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Questions regularly ask how to deal with a situation, rather than how to improve a situation. My understanding of the phrase "deal with" is that there must exist something that is causing a problem or making things difficult.

Why do users seemingly embrace the notion that a situation must be dealt with, rather than improved?

Surely starting from the latter perspective would instil a more positive mindset, which is typically beneficial.

I interpret deal with to be suggestive of a problematic person, which seemingly disregards the possibility of an interpersonal problem. Whereas improve seemingly acknowledges the possibility of an interpersonal problem. Now, of course, problematic people exist, so dealing with a situation may be appropriate. (E.g., extracting oneself from a toxic relationship.) But, surely such people are in the minority.

Is this forum focusing more on problems caused by problematic people? Or do questions disregard the possibility of interpersonal problems?

My question is likely ill-phrased. (Finding the right problem statement is the hard part!) I'm trying to get a better grasp on the underlying causes of problems that plague academia (from this forum's perspective). In particular:

Are interpersonal problems being ignored in favour of a blame culture?

Equally, is my perspective absurd, ill-informed, misguided, or similar?

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    I fail to see a big difference here. Questions about dealing with a situation imply that the way you deal with the situation is improving things. Conversely, questions about improving situations usually only get asked here if there is a problem to be dealt with. Of course there are some cases where the answer is that the underlying issue is not what the asker thought and there are cases where the asker makes a mountain out of a molehill (and vice versa in “run; don’t walk” situations), but I do not think language or attitude are the issues here, but rather lack of perspective. – Wrzlprmft Oct 28 '20 at 8:55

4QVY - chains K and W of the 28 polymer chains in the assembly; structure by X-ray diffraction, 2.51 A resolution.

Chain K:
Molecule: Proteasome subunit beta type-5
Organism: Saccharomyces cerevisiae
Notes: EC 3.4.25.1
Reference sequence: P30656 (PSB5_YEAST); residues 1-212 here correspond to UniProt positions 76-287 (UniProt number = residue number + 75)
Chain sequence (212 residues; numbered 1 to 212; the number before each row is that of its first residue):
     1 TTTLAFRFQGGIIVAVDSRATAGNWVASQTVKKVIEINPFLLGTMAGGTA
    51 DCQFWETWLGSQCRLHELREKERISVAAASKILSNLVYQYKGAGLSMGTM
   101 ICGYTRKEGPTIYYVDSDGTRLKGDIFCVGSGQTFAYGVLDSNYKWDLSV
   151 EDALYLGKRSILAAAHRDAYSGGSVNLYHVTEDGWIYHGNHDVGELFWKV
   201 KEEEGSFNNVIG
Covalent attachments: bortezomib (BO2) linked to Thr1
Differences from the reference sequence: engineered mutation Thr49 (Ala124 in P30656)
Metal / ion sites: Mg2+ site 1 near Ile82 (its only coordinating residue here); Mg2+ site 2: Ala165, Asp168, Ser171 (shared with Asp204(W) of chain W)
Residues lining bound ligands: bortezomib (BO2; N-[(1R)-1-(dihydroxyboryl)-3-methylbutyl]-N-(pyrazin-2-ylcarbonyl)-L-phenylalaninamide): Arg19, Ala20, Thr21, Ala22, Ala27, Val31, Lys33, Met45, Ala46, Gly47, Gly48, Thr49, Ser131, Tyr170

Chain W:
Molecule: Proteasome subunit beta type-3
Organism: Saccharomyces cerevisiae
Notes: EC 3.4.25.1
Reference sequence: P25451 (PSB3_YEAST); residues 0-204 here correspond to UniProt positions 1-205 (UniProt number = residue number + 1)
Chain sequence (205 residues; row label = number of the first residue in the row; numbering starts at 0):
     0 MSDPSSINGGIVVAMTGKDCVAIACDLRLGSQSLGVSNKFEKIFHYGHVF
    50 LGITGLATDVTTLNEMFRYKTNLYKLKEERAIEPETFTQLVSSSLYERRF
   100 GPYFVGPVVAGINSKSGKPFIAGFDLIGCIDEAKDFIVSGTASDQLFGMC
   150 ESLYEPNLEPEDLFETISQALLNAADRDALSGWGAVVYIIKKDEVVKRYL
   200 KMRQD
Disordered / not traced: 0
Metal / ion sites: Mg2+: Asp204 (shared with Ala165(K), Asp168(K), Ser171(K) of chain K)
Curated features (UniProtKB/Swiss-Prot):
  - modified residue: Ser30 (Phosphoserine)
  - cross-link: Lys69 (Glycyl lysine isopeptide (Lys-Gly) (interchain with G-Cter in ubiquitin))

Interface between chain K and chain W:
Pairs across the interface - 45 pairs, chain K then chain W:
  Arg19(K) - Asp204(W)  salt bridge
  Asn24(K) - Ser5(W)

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    What if a situation can't be improved? What if the asker wants to entirely eliminate the situation's existence, or to get out of it completely? Neither of these would be improvement of the situation, but dealing with them is definitely the goal. – Nij Oct 28 '20 at 10:55
  • @Nij Sure, I've edited to clarify, but such askers are surely in the minority, unless this forum is dedicating a lot of energy to solving problems caused by problematic people. (If it is, then focusing on the cause would be beneficial to all.) – user2768 Oct 28 '20 at 11:52
  • @Wrzlprmft I fail to see a big difference here It seems rather nuanced to me and perhaps I'm failing to express myself. My edit perhaps helps: Dealing with seems to disregard the possibility of an interpersonal problem, whereas improving seems to embrace that possibility. (I may be reading too much into language, but I've been around this forum long enough to believe I am not, which gave way to my question.) – user2768 Oct 28 '20 at 11:55
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    "I interpret deal with to be suggestive of a problematic person, which seemingly disregards the possibility of an interpersonal problem" - this seems to be a bit idiosyncratic. I certainly don't read it that way. There are certainly questions here where people don't seem to realize they may be part of the problem (maybe this is what you mean by "interpersonal problem"?), but I don't think "deal with" is the key phrasing that identifies these cases, and I think typically at least some answer points it out. It's certainly something I aim to do when appropriate. – Bryan Krause Oct 28 '20 at 16:16
  • The CIA model can prove useful. There are things you Control. There are things you can Influence. And finally there are things that you must Accept. You can only improve things you Control or Influence. Yet you still must Accept many things - those you must deal with. Now, one may also choose not to improve things that are under your Control or you have Influence on, but that is another issue. – Jon Custer Oct 29 '20 at 22:21